—Lab Lab Purple Hyacinth Bean— Seed provided by Diversity organic collection. Growing conditions: sandy soil amended with compost. Irrigation: soaker hose once per week in mid-summer, no trellising. It was intended that seed would be evaluated and perhaps saved, and from 2009 trials, it was learned that a long season was needed for seeds to flower form. The same result occurred in 2010; thick and vigorous mat of vines had no susceptibility to drought, unlike other legumes, however the plants were slow to flower. Flower formation was delayed into near frost dates, and pods never set on stems. Conclusions are that Lab Lab appears to be a very effective cover crop, and perhaps forage, but seed crop requires a long season.
—SEMANKA melon— seed provided by J. Henderson, Alton, MO. Soil conditions: very sandy, well drained river bottom. Grown organically. Irrigation: soaker hoses used once per week in mid summer. Mulched with hay, to retain moisture and reduce the need for watering. Semanka melon is remarkable for its coloring and size and flavor as well. Melons are small averaging 7 or 8 inches across, and uniformly pale yellow inside and out. The skin has some marbling (or netting as one would see on a muskmelon), but this seemed to be a genetic variation, with some fruits bearing a smooth skin, while others were rough. Selection of fruits the second year focused on smooth skin melons. This was a very reliable melon type and required minimal care. There were flea beetles present early in the season, which caused some leaf damage, but plants endured after beetles were gone, and continued to set 5 or 6 melons per plant. An exceptional variety.
— Bolivian Rainbow Pepper— From Diversity Organic Seed Collection. Growing conditions: planted in greenhouses, rich soil fertilized with composted cow manure and hay. Greenhouses had no shade cloth, or fan ventilation. Irrigation: watered by hand with hose daily or every other day. The name of this pepper apparently derives from its multicolored fruits. Flowers are white or purple, and tiny peppers start green, then turn purple, orange, and finally red. Unique appearance could almost make them a novelty or ornamental plant. The peppers are very flavorful and hot when eaten. This was a trouble free variety, undisturbed by insects or temperature and moisture fluxuations.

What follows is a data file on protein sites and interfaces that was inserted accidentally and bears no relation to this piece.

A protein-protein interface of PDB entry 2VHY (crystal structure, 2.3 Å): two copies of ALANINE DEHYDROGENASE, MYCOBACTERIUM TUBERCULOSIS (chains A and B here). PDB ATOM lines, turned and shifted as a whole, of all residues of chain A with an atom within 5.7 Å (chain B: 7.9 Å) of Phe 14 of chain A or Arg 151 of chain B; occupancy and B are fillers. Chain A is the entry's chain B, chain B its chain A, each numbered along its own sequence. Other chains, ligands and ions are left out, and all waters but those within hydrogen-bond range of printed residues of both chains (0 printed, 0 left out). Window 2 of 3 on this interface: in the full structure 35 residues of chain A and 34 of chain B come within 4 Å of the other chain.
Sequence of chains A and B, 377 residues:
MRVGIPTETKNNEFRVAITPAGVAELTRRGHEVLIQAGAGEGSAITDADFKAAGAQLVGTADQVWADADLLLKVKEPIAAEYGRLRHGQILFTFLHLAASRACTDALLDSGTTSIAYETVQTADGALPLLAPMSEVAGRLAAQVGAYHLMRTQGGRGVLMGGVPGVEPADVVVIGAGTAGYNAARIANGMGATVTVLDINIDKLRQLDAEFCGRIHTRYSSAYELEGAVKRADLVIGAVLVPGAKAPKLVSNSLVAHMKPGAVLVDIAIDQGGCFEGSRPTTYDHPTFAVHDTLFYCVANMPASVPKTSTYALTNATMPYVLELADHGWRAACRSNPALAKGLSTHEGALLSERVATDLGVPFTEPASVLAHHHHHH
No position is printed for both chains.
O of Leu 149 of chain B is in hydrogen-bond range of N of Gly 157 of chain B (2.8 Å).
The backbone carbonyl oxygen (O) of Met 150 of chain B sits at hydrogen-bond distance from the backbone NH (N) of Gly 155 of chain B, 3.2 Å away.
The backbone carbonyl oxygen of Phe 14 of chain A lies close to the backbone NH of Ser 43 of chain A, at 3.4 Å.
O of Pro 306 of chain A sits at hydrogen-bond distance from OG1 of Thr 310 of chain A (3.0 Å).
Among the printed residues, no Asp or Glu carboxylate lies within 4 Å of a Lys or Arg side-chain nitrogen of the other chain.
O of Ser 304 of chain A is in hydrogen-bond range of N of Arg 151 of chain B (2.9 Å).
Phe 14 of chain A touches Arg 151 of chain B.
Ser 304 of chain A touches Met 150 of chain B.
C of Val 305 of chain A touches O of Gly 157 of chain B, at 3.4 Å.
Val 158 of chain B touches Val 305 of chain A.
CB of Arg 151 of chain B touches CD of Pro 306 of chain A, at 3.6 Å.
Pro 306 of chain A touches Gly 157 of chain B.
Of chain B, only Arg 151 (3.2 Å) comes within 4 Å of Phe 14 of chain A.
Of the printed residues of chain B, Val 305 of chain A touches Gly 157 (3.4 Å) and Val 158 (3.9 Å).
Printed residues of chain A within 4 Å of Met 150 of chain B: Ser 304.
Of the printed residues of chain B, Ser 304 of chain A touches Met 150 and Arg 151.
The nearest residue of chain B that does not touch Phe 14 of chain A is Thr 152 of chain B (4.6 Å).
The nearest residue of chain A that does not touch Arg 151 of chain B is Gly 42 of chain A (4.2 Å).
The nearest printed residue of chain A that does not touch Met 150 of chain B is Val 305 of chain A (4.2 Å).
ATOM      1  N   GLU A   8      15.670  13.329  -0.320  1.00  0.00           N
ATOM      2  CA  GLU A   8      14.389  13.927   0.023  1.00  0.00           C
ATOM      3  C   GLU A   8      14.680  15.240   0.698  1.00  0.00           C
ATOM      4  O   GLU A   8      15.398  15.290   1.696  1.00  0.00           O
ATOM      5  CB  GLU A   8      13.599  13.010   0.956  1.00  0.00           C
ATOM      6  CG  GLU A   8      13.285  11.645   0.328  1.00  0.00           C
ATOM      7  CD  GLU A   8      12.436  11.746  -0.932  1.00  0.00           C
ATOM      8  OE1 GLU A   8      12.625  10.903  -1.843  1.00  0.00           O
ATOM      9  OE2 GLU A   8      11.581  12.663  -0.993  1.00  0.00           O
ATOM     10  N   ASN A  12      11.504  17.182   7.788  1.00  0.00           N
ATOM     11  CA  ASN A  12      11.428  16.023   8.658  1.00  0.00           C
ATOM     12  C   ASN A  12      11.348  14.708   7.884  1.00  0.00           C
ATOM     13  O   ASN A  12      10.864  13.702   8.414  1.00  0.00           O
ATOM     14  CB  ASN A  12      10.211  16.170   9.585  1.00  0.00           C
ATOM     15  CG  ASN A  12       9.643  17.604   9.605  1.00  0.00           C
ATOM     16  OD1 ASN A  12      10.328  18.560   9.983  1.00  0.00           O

— Giant Musselberg Leeks— Growing conditions: planted in greenhouses, rich soil fertilized with composted cow manure and hay. Greenhouses had no shade cloth, or fan ventilation. Irrigation: watered by hand with hose daily or every other day. This variety needs as much water and care as most common leek varieties, but with an unusual and very helpful added benefit: They multiply from the root, as well as setting small seedlings from their round seed heads. Because the plant reproduces in these three ways, the usually lengthy process of starting new seedlings is vastly reduced. Countless seedlings have matured to the month old or six week stage when the crop is finished, so successions are easy to maintain and a continuous crop takes little effort. Seeds are very numerous, so a small planting of 5 or 10 leeks, if left for seed, will give enough seed for several thousand new plants.
— Andean Sweet Pepper— from the Diversity Organic Collection. Growing conditions: sandy soil, very loose and amended with composted cow manure and hay. Mulched with hay. Irrigation: soaker hoses. Andean is a remarkable pepper for its similarity to most sweet/hot Anaheim-type peppers, but with peppers twice or more in size than an Anaheim. Averaging 6 peppers per plant, this is a very promising crop choice for market gardeners or farms that service restaurants and chefs. Not a difficult crop to grow, and seeds were plentiful and easy to harvest as well. The plants had no significant disease or insect problems, and did not require excessive irrigation.